Painted in oils on canvas, this picture of officers of the 7th Royal Fusiliers stands out for both the fact that it is a triple portrait and for the location.
A paper label to the back gives the subjects as Captain Sir William O’Malley, Hon. Ivor Talbot and Sir William Kir. It was probably written by a relative at a later date and it would seem an error was made with the name Kir, which does not exist in the Army Lists of this period. The third subject might be either Lieutenant Richard Maunsell or Captain Lacy Walter Yea, both contemporaries of the other two. Given the dates of the subjects, movement of the regiment and scenery, the location is barracks on Grand Casemates Square, Gibraltar. It is likely that what is represented is the Ceremony of the Keys.
The 7th left Dublin in November 1839 for The Rock and stayed until January 1845 when they embarked for Barbados. O’Malley purchased all his commissions, enlisting as an ensign in 1832, becoming a Lieutenant in 1835 and a Captain on 12 July 1839. He retired from the Army in 1844. Talbot enlisted as an ensign in 1834, buying the rank of Lieutenant in 1837 and Captain in 1842. He also retired in 1844. Maunsell purchased his Ensign rank in 1835 and his Lieutenancy in 1839. He retired in 1841. Lacy Walter Yea purchased all his commissions enlisting as an Ensign of the 37th Foot in 1825, becoming a Lieutenant in 1826, before the 5th Foot in March 1827. He exchanged to the 7th Royal Fusiliers in March 1828, becoming a Captain in 1836, Major in 1842 and then the 7th’s Lieutenant-Colonel in August 1850.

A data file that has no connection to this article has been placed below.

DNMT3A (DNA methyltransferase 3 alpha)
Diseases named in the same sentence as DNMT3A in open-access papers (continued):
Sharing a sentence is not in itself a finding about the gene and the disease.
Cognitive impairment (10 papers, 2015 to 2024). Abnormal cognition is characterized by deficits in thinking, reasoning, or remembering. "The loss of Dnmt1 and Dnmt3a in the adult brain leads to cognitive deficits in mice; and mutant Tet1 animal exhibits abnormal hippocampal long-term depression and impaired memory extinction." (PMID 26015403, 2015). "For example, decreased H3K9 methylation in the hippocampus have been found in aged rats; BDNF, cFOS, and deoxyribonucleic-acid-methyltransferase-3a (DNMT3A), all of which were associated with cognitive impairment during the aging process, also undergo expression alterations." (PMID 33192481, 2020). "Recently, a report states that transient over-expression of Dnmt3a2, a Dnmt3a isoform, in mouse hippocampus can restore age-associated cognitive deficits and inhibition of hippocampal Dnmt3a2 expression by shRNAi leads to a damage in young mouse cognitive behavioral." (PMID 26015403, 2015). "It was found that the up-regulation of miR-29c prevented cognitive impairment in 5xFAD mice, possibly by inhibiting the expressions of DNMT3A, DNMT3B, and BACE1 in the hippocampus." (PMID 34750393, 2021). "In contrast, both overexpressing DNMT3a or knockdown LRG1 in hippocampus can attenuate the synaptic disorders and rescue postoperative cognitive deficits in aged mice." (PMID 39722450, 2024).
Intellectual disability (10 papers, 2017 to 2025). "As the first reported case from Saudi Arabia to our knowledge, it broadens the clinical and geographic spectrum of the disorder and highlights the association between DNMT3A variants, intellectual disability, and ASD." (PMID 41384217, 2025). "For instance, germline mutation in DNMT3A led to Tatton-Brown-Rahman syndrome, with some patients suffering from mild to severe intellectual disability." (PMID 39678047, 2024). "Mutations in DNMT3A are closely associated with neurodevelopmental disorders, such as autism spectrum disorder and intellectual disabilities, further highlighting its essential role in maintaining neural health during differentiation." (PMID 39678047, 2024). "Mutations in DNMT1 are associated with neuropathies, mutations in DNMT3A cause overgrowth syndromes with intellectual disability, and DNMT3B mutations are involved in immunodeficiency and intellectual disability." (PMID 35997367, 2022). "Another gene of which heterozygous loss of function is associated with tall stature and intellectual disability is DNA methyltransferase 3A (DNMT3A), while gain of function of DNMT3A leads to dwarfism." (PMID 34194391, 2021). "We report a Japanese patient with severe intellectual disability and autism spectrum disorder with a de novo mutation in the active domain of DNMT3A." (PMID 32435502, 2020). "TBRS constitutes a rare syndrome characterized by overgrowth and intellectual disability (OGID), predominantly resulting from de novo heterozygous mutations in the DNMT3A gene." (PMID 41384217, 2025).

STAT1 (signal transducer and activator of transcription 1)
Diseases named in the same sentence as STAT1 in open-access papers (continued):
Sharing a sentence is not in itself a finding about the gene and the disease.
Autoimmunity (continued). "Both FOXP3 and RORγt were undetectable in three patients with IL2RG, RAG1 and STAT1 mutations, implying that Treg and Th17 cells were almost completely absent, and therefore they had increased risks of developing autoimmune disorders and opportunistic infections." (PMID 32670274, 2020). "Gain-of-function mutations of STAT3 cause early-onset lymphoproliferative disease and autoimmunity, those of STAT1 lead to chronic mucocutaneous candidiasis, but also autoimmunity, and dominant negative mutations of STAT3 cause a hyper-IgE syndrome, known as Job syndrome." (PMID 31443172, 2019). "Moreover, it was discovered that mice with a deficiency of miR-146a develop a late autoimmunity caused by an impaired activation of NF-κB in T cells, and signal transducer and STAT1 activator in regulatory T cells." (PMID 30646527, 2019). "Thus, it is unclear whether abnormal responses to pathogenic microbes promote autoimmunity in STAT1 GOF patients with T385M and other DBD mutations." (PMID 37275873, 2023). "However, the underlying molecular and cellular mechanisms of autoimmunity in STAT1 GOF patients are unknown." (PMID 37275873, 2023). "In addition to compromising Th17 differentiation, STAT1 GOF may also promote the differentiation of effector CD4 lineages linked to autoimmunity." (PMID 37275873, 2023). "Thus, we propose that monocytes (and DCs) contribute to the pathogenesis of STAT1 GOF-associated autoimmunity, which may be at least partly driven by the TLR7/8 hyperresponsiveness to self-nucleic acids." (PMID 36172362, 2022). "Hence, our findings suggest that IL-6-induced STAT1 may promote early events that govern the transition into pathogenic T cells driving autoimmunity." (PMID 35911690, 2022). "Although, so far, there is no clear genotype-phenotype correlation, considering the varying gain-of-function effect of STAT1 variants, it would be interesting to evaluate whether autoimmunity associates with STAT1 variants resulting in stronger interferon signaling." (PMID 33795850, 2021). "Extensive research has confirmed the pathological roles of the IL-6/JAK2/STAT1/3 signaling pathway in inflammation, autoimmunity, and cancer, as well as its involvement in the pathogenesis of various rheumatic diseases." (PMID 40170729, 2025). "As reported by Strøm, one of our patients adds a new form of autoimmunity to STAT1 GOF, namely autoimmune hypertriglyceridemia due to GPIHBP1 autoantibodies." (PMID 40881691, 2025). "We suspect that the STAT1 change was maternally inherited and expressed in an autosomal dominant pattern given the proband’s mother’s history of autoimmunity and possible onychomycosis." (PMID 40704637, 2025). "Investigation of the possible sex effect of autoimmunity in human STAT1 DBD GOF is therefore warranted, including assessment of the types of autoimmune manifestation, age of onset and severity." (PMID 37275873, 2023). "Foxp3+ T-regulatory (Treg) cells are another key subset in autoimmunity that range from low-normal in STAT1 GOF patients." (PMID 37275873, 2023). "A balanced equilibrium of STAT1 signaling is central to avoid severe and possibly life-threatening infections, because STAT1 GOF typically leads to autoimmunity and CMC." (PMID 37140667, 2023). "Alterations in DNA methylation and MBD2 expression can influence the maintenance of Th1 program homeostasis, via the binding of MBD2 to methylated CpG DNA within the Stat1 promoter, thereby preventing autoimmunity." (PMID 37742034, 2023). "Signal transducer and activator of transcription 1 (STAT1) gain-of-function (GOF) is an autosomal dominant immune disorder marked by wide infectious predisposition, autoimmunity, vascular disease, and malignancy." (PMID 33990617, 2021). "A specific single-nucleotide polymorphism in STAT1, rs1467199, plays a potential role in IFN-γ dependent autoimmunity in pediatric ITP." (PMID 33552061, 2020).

The painting is unsigned and the artist unknown but the style is similar to that of Daniel Cunliffe (1800-1871) who painted similar elongated figures and whose dates match. A striking painting that still has part of its story to tell. Circa 1844.
Framed size is given.